Bacon may have a great reputation on the Internet, but its reputation in the health community just took a nosedive.
Bacon and other processed meats like ham and sausage may be linked to an increased risk of colorectal cancer, according to an agency within the World Health Organization (WHO).
The WHO's International Agency for Research on Cancer (IARC) also said that unprocessed meats like steak "probably" cause cancer.
These findings, announced this morning and detailed in The Lancet Oncology, have already received criticism from players in the meat industry, reports Reuters. But the group of 22 scientists with the IARC didn't just call out meat with no evidence. These researchers looked at 800 past studies on meat and cancer risk at a meeting in Lyon, France, earlier in October.
“On the basis of the large amount of data and the consistent associations of colorectal cancer with consumption of processed meat across studies in different populations, which make chance, bias, and confounding unlikely as explanations, a majority of the Working Group concluded that there is sufficient evidence in human beings for the carcinogenicity of the consumption of processed meat,” according to the IARC report.
Representatives of the meat industry have pointed out that some of the past studies on which the IARC based its conclusions may not have accounted for factors other than diet in cancer risk, such as smoking or lack of exercise.
“Cancer is a serious disease that we don’t want to take lightly, but correlation is not causation,” said Dr. Shalene McNeill, director of human nutrition at the National Cattlemen's Beef Association, per The Wall Street Journal. Dr. McNeill attended the IARC meeting that produced these recent findings.
After finding that eating around 50 grams of processed meats — less than two slices of bacon, according to BBC News — could raise your colorectal cancer risk by 18 percent, the IARC gave bacon and its processed counterparts the highest cancer-causing indication, right alongside tobacco and plutonium. Still, experts are saying that a little processed meat from time to time isn't likely to cause much harm.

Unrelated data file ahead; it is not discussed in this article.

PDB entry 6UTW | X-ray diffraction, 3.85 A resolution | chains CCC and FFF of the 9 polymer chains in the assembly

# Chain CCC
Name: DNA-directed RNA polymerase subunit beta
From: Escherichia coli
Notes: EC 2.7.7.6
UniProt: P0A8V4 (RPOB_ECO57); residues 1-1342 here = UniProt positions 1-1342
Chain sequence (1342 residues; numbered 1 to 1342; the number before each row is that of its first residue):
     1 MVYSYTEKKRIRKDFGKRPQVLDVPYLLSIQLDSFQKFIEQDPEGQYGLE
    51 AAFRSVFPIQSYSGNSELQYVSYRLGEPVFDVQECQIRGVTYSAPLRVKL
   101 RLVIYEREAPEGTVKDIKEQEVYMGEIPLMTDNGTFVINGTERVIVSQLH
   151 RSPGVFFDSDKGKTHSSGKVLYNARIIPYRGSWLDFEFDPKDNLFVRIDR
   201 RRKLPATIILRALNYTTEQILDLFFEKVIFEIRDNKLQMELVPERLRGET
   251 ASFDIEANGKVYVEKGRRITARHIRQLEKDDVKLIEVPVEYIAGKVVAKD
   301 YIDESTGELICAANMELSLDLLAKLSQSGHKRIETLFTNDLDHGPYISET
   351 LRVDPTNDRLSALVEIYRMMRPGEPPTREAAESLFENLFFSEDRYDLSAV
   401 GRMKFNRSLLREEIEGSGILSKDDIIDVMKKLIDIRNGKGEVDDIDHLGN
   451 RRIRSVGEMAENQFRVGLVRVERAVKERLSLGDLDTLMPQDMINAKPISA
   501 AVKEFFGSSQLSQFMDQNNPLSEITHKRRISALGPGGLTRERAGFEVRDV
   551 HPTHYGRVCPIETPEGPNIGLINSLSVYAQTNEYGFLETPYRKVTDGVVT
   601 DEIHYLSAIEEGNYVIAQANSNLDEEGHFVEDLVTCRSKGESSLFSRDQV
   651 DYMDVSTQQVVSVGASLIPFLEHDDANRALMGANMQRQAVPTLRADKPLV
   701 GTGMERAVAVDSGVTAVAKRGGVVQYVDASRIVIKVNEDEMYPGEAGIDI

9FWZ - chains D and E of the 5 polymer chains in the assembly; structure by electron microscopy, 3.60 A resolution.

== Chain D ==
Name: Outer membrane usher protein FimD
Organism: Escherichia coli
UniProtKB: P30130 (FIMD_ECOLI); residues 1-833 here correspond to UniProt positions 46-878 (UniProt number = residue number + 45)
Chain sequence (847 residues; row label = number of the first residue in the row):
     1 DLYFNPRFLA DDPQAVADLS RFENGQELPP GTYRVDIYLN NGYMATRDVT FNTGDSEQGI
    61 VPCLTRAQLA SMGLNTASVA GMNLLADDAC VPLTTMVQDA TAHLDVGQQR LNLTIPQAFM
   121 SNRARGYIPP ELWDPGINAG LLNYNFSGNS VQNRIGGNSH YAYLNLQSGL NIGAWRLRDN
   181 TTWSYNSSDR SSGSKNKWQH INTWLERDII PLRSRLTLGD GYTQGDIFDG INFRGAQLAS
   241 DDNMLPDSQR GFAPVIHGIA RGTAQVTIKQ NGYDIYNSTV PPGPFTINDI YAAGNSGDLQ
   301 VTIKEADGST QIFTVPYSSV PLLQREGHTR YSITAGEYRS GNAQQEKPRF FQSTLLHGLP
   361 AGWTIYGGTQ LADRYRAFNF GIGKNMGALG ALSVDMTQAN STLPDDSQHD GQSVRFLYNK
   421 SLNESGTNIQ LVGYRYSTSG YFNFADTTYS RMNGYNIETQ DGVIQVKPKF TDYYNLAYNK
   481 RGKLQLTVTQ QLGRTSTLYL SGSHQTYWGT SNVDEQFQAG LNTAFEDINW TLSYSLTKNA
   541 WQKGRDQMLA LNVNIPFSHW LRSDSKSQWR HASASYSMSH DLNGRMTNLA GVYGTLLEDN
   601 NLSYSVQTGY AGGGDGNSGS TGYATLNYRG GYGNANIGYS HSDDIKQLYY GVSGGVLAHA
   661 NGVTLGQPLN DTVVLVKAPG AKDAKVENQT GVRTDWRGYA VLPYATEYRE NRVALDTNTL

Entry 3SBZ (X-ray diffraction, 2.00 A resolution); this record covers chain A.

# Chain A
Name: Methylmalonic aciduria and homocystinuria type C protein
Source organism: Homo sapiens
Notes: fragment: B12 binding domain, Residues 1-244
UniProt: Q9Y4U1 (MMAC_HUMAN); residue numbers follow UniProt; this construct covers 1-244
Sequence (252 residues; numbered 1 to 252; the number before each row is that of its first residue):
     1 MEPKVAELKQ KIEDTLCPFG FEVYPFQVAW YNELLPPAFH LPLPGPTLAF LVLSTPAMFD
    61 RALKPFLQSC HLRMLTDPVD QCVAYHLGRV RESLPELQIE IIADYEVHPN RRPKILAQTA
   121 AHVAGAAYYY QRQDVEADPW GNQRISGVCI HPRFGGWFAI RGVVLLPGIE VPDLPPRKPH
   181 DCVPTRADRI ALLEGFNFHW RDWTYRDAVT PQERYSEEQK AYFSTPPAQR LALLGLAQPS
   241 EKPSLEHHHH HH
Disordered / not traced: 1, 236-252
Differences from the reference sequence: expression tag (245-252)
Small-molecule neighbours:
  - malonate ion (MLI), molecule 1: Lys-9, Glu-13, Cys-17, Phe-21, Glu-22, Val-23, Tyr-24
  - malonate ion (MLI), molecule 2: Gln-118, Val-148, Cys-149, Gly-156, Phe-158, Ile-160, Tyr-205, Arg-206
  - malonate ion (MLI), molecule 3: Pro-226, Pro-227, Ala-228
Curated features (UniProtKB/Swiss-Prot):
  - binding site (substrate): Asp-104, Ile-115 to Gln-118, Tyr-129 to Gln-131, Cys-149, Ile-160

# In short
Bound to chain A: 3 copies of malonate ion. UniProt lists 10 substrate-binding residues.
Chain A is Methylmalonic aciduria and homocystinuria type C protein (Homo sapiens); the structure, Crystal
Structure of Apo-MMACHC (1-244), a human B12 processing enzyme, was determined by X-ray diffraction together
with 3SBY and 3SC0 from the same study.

"For an individual, the risk of developing colorectal (bowel) cancer because of their consumption of processed meat remains small, but this risk increases with the amount of meat consumed," said Dr. Kurt Straif, head of the IARC Monographs Programme, in a press release.
The IARC also said that unprocessed red meats "probably" cause cancer. According to The Wall Street Journal, the "probably" carcinogenic group also includes a well-known herbicide called glyphosate.
Red meat is a good source of vitamin B-12, iron and zinc, according to BBC News.
IARC estimates held that around 34,000 cancer deaths worldwide each year could be attributed to processed meat, BBC News reports. While those are serious numbers, the BBC also pointed out that 1 million cancer deaths are attributed to smoking each year, and 600,000 are likely due to alcohol.
As the dust settles around the processed meat debate, some health experts are encouraging moderation above all.
"People should limit consumption of red meat and avoid consuming processed meat, but they should also have a diet rich in fiber from fruit and vegetables and maintain an adequate body weight throughout life and limit the consumption of alcohol and be physically active," said Dr. Teresa Norat, one of the advisers on the IARC report, per BBC News.